The Westside supervisor notes that the SEIU plan would cost the city more money in two ways. First of all, if workers are earning higher salaries -- which they would be via a 7 percent raise -- then they'll eventually be eligible for higher pensions, which last until their dying days.
Secondly, the money the city currently pays into the SEIU workers' pension fund is not taxed. But money paid to SEIU workers' salaries would be. Elsbernd said the Department of Human Resources is crunching the numbers as we speak -- but the ballpark price tag for the SEIU's proposition he's heard is the aforementioned $10 million annually. To use a simple, non-mathematical analogy, pension reform that actually costs the city more is like gaining weight on a diet.
"I'm frustrated," said the supervisor.
The SEIU also hopes to modify a plank of Elsbernd's plan sold as a means of staving off "pension spiking" -- when an employee earns a wage disproportionate to his or her lifetime salary in the final year of the job, thus triggering an artificially high pension. Currently, workers earn a percentage of their highest salary measured over a 12-month period. Elsbernd wants 36 months. The SEIU is pushing for 24 months. Haaland points out -- rightfully -- that pension-spiking is not really an SEIU issue.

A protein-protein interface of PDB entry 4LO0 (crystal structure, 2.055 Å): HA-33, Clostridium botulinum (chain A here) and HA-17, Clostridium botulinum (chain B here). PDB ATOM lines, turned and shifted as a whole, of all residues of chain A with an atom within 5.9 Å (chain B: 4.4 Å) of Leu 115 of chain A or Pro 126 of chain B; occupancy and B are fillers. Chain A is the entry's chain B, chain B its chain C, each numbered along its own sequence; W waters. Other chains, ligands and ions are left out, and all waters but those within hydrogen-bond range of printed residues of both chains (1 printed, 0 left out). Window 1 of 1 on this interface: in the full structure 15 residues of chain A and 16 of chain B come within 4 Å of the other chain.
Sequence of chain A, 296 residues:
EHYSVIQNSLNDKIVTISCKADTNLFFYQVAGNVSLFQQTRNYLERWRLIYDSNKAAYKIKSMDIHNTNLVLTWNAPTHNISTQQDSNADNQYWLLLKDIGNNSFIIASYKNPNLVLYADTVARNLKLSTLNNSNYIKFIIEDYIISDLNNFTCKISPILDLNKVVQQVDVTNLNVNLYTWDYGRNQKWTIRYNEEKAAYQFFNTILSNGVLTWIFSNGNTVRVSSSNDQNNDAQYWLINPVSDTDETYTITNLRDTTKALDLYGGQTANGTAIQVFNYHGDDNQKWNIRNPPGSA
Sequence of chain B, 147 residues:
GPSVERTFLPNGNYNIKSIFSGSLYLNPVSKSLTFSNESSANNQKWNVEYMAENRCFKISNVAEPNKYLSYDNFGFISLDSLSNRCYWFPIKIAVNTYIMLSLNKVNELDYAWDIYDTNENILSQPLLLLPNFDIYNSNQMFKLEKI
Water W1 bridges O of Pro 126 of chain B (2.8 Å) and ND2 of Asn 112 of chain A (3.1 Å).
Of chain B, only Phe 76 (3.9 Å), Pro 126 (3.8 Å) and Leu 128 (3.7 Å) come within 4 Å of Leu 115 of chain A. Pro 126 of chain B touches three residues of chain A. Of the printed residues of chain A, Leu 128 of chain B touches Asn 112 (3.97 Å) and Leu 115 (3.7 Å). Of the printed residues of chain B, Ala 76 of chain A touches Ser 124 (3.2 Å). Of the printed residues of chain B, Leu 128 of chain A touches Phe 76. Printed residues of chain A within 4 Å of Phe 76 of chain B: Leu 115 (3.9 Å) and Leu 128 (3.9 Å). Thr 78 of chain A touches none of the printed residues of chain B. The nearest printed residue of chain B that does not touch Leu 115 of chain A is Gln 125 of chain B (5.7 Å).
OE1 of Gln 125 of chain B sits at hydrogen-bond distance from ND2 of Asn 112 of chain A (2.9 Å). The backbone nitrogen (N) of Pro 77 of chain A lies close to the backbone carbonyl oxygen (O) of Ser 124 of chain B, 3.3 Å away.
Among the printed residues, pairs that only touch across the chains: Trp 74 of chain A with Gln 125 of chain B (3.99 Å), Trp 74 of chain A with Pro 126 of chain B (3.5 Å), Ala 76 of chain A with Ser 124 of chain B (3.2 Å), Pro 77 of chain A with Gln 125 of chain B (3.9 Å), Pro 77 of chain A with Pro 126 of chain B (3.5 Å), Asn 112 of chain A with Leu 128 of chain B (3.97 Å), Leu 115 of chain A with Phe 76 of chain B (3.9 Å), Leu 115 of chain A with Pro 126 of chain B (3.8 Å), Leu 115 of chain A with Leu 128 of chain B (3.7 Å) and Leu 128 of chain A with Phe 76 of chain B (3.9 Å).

Supervisor Eric Mar had proposed both of the "pro-labor" positions as amendments at today's meeting. He disagreed with Elsbernd that his amendment would cost the city money.
In other news, Elsbernd also yanked his proposed charter amendment that would have done away with Muni drivers' charter-enshrined right to earn the second-highest wage in the nation. He says he did this for three reasons: A. He was going to lose; B. The Transit Workers Union has come forward with cost-saving plans, but this charter amendment jeopardized their willingness to do so, and; C. While Elsbernd's plan wouldn't have started to reap any savings until 2011, the TWU's plan -- which we have not read -- may help immediately.
*Our original version of this story didn't note that two measures are going to the full board, not one.